Wednesdays Are For The Brave

Boise+High%E2%80%99s+new+building+will+soon+have+internal+and+external+modifciations+that+reflect+the+new+Brave+branding.
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Wednesdays Are For The Brave

Boise High’s new building will soon have internal and external modifciations that reflect the new Brave branding.

Boise High’s new building will soon have internal and external modifciations that reflect the new Brave branding.

Photo Credit: Moesha Aplicano-Burnham

Boise High’s new building will soon have internal and external modifciations that reflect the new Brave branding.

Photo Credit: Moesha Aplicano-Burnham

Photo Credit: Moesha Aplicano-Burnham

Boise High’s new building will soon have internal and external modifciations that reflect the new Brave branding.

Luiza Decenzi, Managing Editor

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Forging a new identity and traditions, the 2019 Boise High school year has been filled with changes. From the new performing arts building to the rebranding of the school logo, students expected a shift in our culture – but an unexpected turn awaited them on the first Wednesday of the school year.

With a slightly different schedule for each period, many wondered about the extra seven minutes in their fourth period class. The idea of having an advisory period to distribute important announcements to students has always been a prevailing idea that staff thought couldn’t be executed without interfering with the busy high school schedule.

Last year, a group consisting of Boise High’s social worker, psychologist, nurse, and as well as administrators, counselors, and student services groups met to discuss possible ideas. Brave Wednesdays, as they were named, stemmed from the proposal to create an advisory period for high school students without overly interfering with schedules. The staff team then made a decision to cut a single minute out of every period in a day and adding the total seven minutes to their fourth class.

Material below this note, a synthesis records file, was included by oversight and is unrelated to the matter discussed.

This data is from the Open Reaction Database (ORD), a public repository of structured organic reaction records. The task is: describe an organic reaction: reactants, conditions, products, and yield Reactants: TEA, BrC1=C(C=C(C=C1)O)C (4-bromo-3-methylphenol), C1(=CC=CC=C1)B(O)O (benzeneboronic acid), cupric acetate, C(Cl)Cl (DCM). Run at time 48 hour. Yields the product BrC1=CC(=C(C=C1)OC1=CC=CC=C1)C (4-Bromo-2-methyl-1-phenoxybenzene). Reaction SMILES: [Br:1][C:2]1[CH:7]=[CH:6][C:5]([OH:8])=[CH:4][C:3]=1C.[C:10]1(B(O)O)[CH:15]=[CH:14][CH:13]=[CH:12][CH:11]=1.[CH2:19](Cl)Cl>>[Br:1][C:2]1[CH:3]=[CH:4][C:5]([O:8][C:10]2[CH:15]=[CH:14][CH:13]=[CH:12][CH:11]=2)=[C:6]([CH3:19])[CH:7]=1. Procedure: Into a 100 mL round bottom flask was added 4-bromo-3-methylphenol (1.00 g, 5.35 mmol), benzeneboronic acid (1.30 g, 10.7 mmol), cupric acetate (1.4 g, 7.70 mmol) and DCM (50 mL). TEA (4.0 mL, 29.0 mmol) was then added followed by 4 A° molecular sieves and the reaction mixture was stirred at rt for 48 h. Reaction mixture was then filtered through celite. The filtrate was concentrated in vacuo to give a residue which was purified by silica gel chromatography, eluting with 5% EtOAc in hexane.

The project was a way to “let people know who we are and that we are available to help them” as well as “identifying some of those kids that might be struggling,” described counselor Dayna Showalter.

Relating to personal, social, family and academics, Brave Wednesdays is gradually leading to “help students learn to manage stress, learn to prioritize, learn some coping skills to deal with depression and anxiety,” said Showalter. This goal will be addressed in several different ways throughout the semester including meditation, mindfulness, stress management, S.M.A.R.T. goals, agenda planning, and lessons on technology and identifying personal strengths.

“We are hoping that if students learn more effective coping strategies that they will find less stress, their attendance will increase, they’ll be better able to manage and prioritize their assignments… and that hopefully their grades will improve too,” Showalter clarified.

Since the project is still in its early phases, several of the plans are still being adjusted. In order to better shape Brave Wednesday lessons to teachers and students, Showalter disclosed that a school wide survey will be released in the following weeks. The student questions will primarily concern struggles in order to address them in future lessons, while teachers will comment on their own experiences and student feedback.

“We’ve never done it before, it’s just kind of a work in progress, it’s not something we have, you know, a lined up curriculum for,” noted Showalter.

Leaving on a personal message to each student, Mrs. Showalter announced,“let’s make it a positive experience, let’s be open minded and let’s be open to change.”